A video made the rounds late last year that showed a truck running through a parking lot barrier and smashing into cars waiting at a traffic light. It just so happened that the alleged drunk driver was an emergency physician who had just finished working a morning shift. She was allegedly under the influence of alcohol. It was one single isolated incident. But it played over and over on television, making emergency physicians and emergency department staffs across the nation cringe.
Explore This IssueACEP News: Vol 32 – No 06 – June 2013
It also turned the spotlight back to a study published in 2012 in the Archives of Internal Medicine that said emergency physicians suffer from burnout and stress, much more so than their counterparts in other specialties. The research was conducted on behalf of the Mayo Clinic and the American Medical Association, and 7,288 responded by filling out a questionnaire. The results found that nearly 60 percent of emergency physicians suffered from some kind of burnout. Emergency physicians were at the top of the list, along with doctors in internal medicine and family medicine.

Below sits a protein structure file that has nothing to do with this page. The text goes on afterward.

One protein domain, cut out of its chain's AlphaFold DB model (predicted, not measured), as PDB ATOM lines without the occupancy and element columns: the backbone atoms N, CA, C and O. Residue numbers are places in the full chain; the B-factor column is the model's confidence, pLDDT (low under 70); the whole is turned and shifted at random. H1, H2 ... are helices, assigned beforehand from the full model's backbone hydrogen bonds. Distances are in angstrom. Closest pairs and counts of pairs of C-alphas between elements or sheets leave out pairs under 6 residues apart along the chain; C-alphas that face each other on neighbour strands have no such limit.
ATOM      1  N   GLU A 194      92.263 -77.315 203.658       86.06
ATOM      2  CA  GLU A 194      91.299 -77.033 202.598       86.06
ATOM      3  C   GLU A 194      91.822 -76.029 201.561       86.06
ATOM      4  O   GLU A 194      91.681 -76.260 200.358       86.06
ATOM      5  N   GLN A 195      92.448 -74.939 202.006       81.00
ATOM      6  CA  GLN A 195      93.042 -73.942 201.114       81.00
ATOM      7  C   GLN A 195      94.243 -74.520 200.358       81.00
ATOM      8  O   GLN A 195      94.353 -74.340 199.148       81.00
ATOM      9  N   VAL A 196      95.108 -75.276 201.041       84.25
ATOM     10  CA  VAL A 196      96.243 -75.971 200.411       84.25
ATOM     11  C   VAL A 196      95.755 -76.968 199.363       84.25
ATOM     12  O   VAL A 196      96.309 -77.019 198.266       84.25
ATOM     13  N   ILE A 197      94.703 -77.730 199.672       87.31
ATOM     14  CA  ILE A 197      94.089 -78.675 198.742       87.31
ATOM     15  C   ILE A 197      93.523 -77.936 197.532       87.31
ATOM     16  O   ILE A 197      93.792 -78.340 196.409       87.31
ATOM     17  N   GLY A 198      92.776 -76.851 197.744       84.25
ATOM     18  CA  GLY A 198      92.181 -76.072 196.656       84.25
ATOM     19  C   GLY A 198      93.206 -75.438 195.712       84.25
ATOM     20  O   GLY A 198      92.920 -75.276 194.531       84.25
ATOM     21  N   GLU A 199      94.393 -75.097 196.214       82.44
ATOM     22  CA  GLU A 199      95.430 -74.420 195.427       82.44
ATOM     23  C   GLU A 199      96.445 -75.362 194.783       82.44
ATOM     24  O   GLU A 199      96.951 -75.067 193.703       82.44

The study didn’t say that burnout leads to drinking and drugs and driving your car off the road.
“They aren’t necessarily related at all, though obviously there is some overlap,’’ said Dr. Louise Andrew, the chair of ACEP’s Well-Being Committee.
ACEP offers help and advice for stress relief and has kept in place a policy on physician impairment for more than 20 years. It is currently undergoing a regular revision by the Well-Being Committee. ACEP has had a Well-Being Committee for about 30 years, covering all aspects of physician health and well-being. These programs offer resources to members experiencing burnout, including peer to peer counseling. But experts say physicians are often slow to acknowledge career-threatening problems, even to themselves.
Dr. Jay Kaplan, a member of ACEP’s Board of Directors and an expert on physician wellness, said it’s no surprise that some physicians battle burnout. He said even more must be done to help.
“Emergency physicians are scheduled around the clock in workplaces more prone to violence than other doctors’ offices,” he said. “They face a continuous onslaught of new patients, who often must be treated simultaneously instead of one at a time. On any given day, physicians face a rotating cast of medical colleagues. The patients themselves can be difficult and in worse shape medically than those who seek routine care.”
Stress can be the price you pay for serving as the nation’s safety net, he said. “But doctors are not terribly good at recognizing when they’re burned out,’’ he said. “And medical colleagues are often reluctant to say, ‘You seem to be having difficulty here. What can I do to support you?’ ’’